Author + information
- Received December 21, 1987
- Revision received March 23, 1988
- Accepted May 23, 1988
- Published online October 1, 1988.
- Elliott M. Antman, MD, FACC∗,
- Andrew D. Beamer, MD1,
- Catherine Cantillon, RN,
- Noreen McGowan, RN,
- Lee Goldman, MD, FACC and
- Peter L. Friedman, MD, PhD
- ↵∗Address for reprints: Elliott M. Antman, MD, Cardiovascular Division, Brigham and Women's Hospital, 75 Francis Street, Boston, Massachusetts 02115.
Sixty patients who had recurrent episodes of symptomatic atrial fibrillation or flutter, or both, and who had failed one to five prior drug trials were treated with open label oral propafenone hydrochloride. On a mean maximal tolerated dose of 795 ± 180 mg/day, actuarial estimates of the percent of individuals free of recurrences of symptomatic atrial fibrillation/flutter during propafenone treatment were: 1 month, 54%; 3 months, 44% and 6 months, 40%. No individual baseline characteristic achieved statistical significance as a correlate of poor response to propafenone. Drug-related adverse reactions were reported in 22% of patients but were severe enough to require termination of propafenone in only 5%.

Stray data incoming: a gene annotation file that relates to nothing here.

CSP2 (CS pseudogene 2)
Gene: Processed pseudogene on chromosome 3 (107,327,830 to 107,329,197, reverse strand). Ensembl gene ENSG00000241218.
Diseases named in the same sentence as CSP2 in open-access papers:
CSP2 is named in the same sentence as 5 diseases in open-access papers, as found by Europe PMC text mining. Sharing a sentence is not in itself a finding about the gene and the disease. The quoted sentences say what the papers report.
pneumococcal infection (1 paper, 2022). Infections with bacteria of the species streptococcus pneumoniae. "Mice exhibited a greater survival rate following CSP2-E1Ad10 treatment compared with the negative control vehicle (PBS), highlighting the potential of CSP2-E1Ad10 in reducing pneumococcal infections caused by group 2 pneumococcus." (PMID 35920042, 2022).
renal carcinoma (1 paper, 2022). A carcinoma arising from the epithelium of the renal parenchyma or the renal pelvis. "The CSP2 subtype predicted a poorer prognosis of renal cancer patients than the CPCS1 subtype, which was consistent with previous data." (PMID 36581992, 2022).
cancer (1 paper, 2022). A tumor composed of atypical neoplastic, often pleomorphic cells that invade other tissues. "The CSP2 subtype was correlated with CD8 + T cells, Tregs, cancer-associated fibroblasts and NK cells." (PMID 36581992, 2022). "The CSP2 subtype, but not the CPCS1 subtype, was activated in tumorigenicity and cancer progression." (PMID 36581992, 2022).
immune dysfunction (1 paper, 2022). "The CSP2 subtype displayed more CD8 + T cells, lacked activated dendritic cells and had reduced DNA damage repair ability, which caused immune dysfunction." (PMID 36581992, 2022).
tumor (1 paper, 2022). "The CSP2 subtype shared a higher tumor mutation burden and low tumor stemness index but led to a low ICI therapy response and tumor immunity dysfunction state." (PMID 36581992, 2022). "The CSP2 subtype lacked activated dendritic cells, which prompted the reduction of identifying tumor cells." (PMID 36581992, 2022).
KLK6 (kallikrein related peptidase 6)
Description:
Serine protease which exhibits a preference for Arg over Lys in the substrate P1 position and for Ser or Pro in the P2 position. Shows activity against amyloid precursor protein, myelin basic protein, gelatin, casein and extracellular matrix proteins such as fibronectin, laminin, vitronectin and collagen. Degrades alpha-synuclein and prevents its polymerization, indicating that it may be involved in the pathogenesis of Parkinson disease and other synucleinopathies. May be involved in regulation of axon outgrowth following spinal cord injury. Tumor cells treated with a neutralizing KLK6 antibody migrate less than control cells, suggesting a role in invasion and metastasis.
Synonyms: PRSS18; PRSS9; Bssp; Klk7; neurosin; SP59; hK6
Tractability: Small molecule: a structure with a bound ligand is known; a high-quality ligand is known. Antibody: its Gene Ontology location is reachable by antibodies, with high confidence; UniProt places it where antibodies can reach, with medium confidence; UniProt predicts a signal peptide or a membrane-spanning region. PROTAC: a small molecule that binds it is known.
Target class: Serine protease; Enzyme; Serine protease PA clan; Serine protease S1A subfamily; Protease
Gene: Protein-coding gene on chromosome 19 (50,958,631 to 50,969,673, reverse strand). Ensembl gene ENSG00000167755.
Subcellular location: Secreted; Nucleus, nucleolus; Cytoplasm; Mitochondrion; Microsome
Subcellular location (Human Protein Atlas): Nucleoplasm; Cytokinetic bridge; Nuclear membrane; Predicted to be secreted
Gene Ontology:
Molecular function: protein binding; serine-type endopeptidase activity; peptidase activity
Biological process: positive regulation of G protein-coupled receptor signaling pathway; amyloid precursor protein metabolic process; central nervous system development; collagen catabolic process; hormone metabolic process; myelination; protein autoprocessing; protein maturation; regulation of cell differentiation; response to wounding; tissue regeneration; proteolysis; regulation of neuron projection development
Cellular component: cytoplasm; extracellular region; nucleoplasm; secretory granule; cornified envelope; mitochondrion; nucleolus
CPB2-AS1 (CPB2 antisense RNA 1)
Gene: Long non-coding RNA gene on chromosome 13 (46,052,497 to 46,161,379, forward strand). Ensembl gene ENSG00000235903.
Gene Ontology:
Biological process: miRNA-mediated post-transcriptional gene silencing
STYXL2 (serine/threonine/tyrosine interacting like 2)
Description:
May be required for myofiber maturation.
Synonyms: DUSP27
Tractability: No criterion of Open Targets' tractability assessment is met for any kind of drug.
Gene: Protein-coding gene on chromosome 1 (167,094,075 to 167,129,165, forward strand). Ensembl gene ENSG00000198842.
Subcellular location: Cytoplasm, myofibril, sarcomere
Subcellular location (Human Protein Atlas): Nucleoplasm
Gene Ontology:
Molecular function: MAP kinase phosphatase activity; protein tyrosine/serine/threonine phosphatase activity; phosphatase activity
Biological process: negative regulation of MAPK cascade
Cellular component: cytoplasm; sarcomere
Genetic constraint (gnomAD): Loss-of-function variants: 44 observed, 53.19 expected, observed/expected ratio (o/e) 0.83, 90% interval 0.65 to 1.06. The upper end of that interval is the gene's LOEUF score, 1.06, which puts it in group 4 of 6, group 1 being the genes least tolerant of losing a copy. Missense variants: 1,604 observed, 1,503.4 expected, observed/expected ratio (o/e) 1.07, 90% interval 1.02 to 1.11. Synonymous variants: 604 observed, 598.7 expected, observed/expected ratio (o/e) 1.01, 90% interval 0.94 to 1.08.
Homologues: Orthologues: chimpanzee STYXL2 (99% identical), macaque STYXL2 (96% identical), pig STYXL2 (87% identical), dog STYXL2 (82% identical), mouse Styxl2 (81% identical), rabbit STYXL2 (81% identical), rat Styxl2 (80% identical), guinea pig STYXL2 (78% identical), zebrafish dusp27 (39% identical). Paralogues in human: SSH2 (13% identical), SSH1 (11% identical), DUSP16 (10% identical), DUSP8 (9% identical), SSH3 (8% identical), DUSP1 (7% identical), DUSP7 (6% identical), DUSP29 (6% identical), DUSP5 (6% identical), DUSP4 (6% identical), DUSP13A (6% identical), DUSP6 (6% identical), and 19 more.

Thus, oral propafenone is a useful and well tolerated drug for long-term suppression of symptomatic recurrences of atrial fibrillation/flutter despite a history of unresponsiveness to prior antiarrhythmic drug treatment.
↵1 Dr. Beamer is supported by a National Research Service Award (1-T32-HL07604) from the National Heart, Lung, and Blood Institute, National Institutes of Health, Bethesda, Maryland and by a grant to the Program in Clinical Effectiveness from the W.K. Kellogg Foundation, Battle Creek, Michigan.
☆ This work was presented in part at the 60th Scientific Sessions of the American Heart Association, Anaheim, California.
- Received December 21, 1987.
- Revision received March 23, 1988.
- Accepted May 23, 1988.